A Royally Candid Interview with The Crown’s Emma Corrin, Josh O’Connor, and Emerald Fennell
The new season of The Crown exposes the drama, betrayal, and lies that drive the monarchy. Oh, and then there’s that affair…
It’s a legendary story, this one,” says Josh O’Connor, flashing a sly, dimpled smile. The British actor, who plays Prince Charles in The Crown, then launches into the serendipitous details—not of the real life love triangle involving Charles, Camilla Parker Bowles, and Lady Diana Spencer, which drives so much of the drama in the series’s fourth season, but rather of the day of auditions that led to the casting of an unknown actress to play one of the most iconic women of the 20th century.
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The story begins in 2018, as the third season of The Crown was getting underway. The casting team was on the hunt for their Camilla and brought in O’Connor to read with a few front-runners. They hadn’t started their search for Diana yet, as her character wouldn’t make an entrance until the following season. But they needed a warm body to run her lines.
Emma Corrin, then just 22 years old, got the call through her agent, who stressed that it was not an audition. “But, obviously, I was like, ‘I’m going to prepare as if it were,’ ” Corrin says. Without the benefit of a hair, makeup, or wardrobe department, Corrin focused on what she had: her voice. She analyzed Diana’s speech patterns with the help of her mother, a speech therapist. “No matter what Diana is saying, it kind of goes down at the end,” Corrin says, slipping into the hauntingly similar imitation that makes her so believable. “It’s like a sadness.”
Corrin was a toddler when Diana died and has no memory of her. Stepping into the casting room that day, she also had no experience acting on television. And yet she captivated the crowd. “I was in awe of her,” O’Connor tells me. “This young actress who hadn’t done an awful lot, and here she was inhabiting Diana, seemingly quite easily.” The Crown’s creator and writer Peter Morgan was entranced too. For Diana’s debut into his award-winning Netflix series, Morgan wasn’t looking for someone to play the global superstar she eventually became; he needed the fidgety 19-year-old girl to whom the Prince of Wales proposed. “We spent our whole time just staring at this woman reading the lines going, ‘Wow, she’s kind of perfect,’ ” Morgan says.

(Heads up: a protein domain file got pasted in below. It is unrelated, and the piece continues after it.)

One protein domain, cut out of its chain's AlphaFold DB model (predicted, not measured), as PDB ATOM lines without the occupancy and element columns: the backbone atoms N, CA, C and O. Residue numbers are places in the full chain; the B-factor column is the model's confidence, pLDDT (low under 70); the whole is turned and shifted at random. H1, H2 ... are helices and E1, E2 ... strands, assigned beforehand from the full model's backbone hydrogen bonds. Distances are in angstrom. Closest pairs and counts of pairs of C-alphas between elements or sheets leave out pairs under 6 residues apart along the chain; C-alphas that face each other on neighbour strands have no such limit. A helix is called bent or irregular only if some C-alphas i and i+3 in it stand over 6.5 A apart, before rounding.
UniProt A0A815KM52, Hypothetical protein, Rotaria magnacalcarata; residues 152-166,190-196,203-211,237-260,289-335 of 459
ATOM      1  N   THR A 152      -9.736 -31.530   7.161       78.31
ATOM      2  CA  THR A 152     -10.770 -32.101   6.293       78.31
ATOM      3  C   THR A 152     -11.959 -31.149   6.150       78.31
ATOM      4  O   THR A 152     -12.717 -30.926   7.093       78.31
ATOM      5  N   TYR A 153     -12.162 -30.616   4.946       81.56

Zooming with Corrin from some 5,000 miles away, I feel that too. Perched in front of a tree-filled window in her London home, she often leans so close to the screen that her forehead is cut off. Her white tank top and cutoff jean shorts are paired rebelliously well with blue gemstone statement earrings, a nod to the princess’s sapphire engagement ring. “I hate being asked what it’s like to play someone iconic,” Corrin says (though, for the record, I hadn’t). “It makes her untouchable—the whole point was that she was touchable.”
Although Corrin impressed the Crown team on that first day, she wasn’t given the part straight away; an extended courtship was required. It took eight months for director Ben Caron to make her an offer. “It was the most exciting proposal I’ll probably ever receive in my life,” Corrin says. To celebrate, she got a blue merle cockapoo and named him Spencer.
Corrin had another six months to prepare, and a team ready to help. The show’s movement coach, Polly Bennett, worked with her on abstract Diana concepts, like how the princess might stand in a doorframe (centered, leaning on one side) and what kind of animal she might be (not a deer in the headlights, as Corrin first thought, but a cat: curious, composed, a bit calculating). Still, it was Corrin’s newcomer status that proved the most useful on set. “If we had gotten an experienced actress, it would have been an actress acting being nervous,” Morgan says. “Trust me, Emma was nervous on every day that we were filming,” calling it “enormously helpful.”
The Crown’s fourth installment spans the 1980s, a transformative decade for the British royal family largely because of Diana. But the People’s Princess is not the framework for these 10 episodes. Once again Morgan centers the season on the prime minister at the time, Margaret Thatcher. As divisive a figure as Thatcher was, the approach poses some new challenges. “When you’ve got Charles and Diana as a narrative, everything else feels a bit like eating vegetables, right?” he says. “The other narratives are necessarily going to be slightly more tired.”